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Traveling around the Northwest looking for a micro hydro project to help with.  RSS feed

 
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Hello. I've been helping a friend who does microhydro and solar in the Skagit area. Lately I've been traveling solo with my van and solar energy trailer and hoping to help with, or design a entire hydro system. I'm in the Applegate River area at present. Probably going to Northport, WA but I'm flexible.
I Ve learned the planning and ground work starts early to get the intake in the stream in late Summer or Fall when water is low. Please contact me at: chldscrick@yahoo.com. Thanks.
 
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Hi Jeremy,
I tried to contact you using your email address and my email was undeliverable.  Here's what my email said...

I'm in SW Oregon near the Umpqua River.  We have several small un-named streams that fall 200 feet or more on our land.   I don't have a good feeling about the flowrate, but I would guess that it is 10 to 100 gpm range depending on recent rainfall.  This system would augment solar during the winter months when we don't have much sun exposure.  The summer flows are probably too low when our solar exposure increases and could take up the slack.
 
Jeremy Baker
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Oops, sorry, missing a "l" in childscrick. Those little streams sound pretty good if other considerations are manageable and the flow is at least 50. Careful design and construction of the intake and penstock is an art and science to withstand the destructive highs and restrictive lows of stream flow. Always a challenge. Some streams are more steady. Yep, solar and hydro are like peanut butter and bananas. Go well together. Please send another email to childscrick@yahoo.com and let's talk. I'm actually passing through Umpqua Valley this morning. I'll stop at Roseburg and check email. Maybe we can connect. Thanks
 
Jeremy Baker
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Location: Nomadic
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I visited a wonderful homestead and potential microhydro/solar site in the Oregon coast range. Several interesting questions and design challenges arose:  First, the possibility of plumbing together the flow from springs from several nearby draws?  Second, estimating the flow from the co-joined stream supply? Third, the economics and power budget of a battery backup system if grid power is available at the existing structures? My experience is there is a lot of talk and little action when grid power is available. However, this place is "proof in the pudding" with a portable sawmill, solar well, solar irrigation, timber frame construction, reforestry, deforestry, community, grass fed bovines, etc....... !!!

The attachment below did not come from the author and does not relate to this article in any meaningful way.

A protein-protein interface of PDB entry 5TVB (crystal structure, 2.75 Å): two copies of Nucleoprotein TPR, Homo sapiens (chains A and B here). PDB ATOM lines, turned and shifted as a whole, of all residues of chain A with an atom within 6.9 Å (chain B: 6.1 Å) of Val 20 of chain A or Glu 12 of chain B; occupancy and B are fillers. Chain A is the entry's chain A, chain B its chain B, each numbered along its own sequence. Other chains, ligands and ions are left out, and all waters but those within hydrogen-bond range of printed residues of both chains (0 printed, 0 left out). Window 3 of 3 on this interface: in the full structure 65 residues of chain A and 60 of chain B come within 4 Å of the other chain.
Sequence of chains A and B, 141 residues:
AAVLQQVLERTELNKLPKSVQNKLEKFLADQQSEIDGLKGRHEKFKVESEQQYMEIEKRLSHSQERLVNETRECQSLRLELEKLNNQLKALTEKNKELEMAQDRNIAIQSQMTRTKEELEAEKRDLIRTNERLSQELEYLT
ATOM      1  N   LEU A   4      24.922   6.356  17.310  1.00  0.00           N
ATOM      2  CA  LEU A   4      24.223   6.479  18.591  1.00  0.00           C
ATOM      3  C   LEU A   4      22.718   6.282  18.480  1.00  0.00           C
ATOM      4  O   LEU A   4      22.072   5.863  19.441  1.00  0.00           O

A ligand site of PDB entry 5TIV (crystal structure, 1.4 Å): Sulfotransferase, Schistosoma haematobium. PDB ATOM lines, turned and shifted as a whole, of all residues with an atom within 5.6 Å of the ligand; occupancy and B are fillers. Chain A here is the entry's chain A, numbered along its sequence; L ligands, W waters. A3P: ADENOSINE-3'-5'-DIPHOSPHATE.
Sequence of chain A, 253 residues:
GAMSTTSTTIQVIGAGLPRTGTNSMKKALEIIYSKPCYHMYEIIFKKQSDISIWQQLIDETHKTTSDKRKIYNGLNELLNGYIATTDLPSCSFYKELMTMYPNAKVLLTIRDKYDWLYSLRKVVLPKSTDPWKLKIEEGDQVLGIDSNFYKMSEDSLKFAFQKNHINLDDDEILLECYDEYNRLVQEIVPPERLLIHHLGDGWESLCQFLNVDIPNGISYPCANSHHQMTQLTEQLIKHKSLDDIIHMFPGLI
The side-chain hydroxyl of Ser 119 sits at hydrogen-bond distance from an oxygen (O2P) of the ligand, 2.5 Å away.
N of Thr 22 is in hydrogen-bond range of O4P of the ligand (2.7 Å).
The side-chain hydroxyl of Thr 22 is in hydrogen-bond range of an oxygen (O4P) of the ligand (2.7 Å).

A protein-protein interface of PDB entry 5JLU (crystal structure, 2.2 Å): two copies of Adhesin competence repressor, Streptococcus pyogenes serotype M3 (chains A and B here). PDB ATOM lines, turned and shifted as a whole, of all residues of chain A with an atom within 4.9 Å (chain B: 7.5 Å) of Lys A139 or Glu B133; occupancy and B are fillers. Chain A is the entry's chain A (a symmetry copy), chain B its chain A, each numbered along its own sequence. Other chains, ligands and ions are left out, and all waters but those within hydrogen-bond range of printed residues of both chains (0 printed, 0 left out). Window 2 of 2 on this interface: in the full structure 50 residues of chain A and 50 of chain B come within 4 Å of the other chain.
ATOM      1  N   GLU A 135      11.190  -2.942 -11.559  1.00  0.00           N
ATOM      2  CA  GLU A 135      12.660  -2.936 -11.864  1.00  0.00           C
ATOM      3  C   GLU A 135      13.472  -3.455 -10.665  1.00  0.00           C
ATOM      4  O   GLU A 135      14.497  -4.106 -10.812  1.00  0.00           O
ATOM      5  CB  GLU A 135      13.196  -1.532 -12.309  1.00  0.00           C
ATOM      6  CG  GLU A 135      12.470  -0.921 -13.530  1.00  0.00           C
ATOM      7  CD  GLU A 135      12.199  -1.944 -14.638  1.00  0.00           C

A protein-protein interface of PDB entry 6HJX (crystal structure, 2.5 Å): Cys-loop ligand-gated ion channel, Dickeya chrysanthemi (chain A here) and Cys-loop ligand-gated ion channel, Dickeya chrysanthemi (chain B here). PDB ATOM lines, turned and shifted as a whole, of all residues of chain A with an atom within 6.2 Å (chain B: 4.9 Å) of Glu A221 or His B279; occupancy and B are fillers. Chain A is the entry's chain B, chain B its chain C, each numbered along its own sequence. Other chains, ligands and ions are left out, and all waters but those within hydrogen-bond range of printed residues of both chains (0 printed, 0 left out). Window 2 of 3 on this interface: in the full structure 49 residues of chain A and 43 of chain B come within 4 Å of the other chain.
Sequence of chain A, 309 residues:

My impression was as the occupants have no intention of moving then an off grid energy system might pay off fiscally. I suggested nickel iron batteries for semi permanent use. The extra effort of joining the streams together might very well be worth the effort and expense.
One thing I learned is always take a 5 gallon bucket to measure stream flow and start getting numbers for stream flow immediately. Minimize the guessing.
 
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Hello Jeremy,

My first post to this, or any, blog/forum. I don't have anything in you area, but I do hope you can provide encouragement/insight. Please check out Boshell Mill, Townley, Alabama on the internet. I am the proud owner of this site where there exists an 1898 stone masonry dam that is 10 feet high by 75 feet long. My problem, other than wisdom, wealth and confidence is the fact that the technology I find is directed to systems of high head / low flow. I have the opposite - low head / HUGE flow.I have great dreams for the place. But so far, only dreams  Please send any comments, critique or plain advice. Bless you for any generous gift of knowledge.
 
Jeremy Baker
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Howdy Wade, sorry, I was majorly sidetracked for 3 months. That place of yours sounds amazing. I've considered relocating to the middle of the country for various reasons.Look up Canyon Hydro. They are one of the leaders and may have low head experience and bigger turbines. Low head is the holy grail of hydro because there is so much potential. It is doable but from what I hear the efficiency of high head is higher with current technology.
What scale are you considering? If you are supplementing solar with hydro then a hydro that produces a few hundred watts continuously is a big step forward. And fairly inexpensive. The battery, if you have one, can be much smaller.
I'd be very interested in speaking with you about testing low head hydro units at your site? As I think it is the future of hydro.
I am sending a message to you, PM
Thanks, Jeremy
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